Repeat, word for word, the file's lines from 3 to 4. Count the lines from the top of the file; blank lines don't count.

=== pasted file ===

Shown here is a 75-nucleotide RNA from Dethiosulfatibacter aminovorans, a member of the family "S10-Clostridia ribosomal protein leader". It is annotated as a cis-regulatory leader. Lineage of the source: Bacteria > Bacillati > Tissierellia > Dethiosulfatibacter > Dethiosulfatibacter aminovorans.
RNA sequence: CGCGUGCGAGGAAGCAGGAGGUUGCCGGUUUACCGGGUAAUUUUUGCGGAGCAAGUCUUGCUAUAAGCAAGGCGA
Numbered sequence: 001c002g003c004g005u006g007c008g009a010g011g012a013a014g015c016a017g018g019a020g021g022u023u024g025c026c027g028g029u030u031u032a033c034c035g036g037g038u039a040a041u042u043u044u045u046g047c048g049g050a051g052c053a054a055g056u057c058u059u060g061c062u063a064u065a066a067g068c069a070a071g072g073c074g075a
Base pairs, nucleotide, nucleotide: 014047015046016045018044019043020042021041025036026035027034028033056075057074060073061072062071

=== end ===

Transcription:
Numbered sequence: 001c002g003c004g005u006g007c008g009a010g011g012a013a014g015c016a017g018g019a020g021g022u023u024g025c026c027g028g029u030u031u032a033c034c035g036g037g038u039a040a041u042u043u044u045u046g047c048g049g050a051g052c053a054a055g056u057c058u059u060g061c062u063a064u065a066a067g068c069a070a071g072g073c074g075a
Base pairs, nucleotide, nucleotide: 014047015046016045018044019043020042021041025036026035027034028033056075057074060073061072062071